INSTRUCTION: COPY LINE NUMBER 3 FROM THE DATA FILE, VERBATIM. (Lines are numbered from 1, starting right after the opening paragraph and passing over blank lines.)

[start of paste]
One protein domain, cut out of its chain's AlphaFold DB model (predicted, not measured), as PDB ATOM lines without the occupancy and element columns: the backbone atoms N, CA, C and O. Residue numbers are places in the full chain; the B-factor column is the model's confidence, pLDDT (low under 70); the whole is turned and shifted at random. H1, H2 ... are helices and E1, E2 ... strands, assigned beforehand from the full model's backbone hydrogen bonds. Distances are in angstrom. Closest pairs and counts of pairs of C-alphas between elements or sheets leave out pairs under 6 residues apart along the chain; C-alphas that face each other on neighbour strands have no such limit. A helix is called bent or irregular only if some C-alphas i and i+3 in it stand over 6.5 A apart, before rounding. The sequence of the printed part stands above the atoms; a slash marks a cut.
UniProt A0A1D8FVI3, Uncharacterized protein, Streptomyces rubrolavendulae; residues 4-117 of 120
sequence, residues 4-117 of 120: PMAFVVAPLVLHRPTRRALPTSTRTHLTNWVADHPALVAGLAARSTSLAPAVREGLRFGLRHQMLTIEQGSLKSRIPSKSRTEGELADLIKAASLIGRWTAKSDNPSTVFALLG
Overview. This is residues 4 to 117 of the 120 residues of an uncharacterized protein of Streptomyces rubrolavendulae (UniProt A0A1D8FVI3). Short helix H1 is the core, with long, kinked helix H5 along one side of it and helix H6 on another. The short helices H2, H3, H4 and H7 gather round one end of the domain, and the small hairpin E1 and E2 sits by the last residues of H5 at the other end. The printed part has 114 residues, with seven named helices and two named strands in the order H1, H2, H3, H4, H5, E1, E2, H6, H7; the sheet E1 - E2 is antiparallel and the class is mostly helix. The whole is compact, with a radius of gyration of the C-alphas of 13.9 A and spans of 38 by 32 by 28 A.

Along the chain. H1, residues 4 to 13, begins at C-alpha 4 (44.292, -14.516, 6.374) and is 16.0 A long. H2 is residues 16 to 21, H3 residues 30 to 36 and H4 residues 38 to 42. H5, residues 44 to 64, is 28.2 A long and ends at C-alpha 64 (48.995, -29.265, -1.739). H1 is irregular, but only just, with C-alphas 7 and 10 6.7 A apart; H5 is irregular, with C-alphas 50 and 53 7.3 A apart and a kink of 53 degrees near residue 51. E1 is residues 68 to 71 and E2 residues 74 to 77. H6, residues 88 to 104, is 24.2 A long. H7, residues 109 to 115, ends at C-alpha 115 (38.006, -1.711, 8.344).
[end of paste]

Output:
Overview. This is residues 4 to 117 of the 120 residues of an uncharacterized protein of Streptomyces rubrolavendulae (UniProt A0A1D8FVI3). Short helix H1 is the core, with long, kinked helix H5 along one side of it and helix H6 on another. The short helices H2, H3, H4 and H7 gather round one end of the domain, and the small hairpin E1 and E2 sits by the last residues of H5 at the other end. The printed part has 114 residues, with seven named helices and two named strands in the order H1, H2, H3, H4, H5, E1, E2, H6, H7; the sheet E1 - E2 is antiparallel and the class is mostly helix. The whole is compact, with a radius of gyration of the C-alphas of 13.9 A and spans of 38 by 32 by 28 A.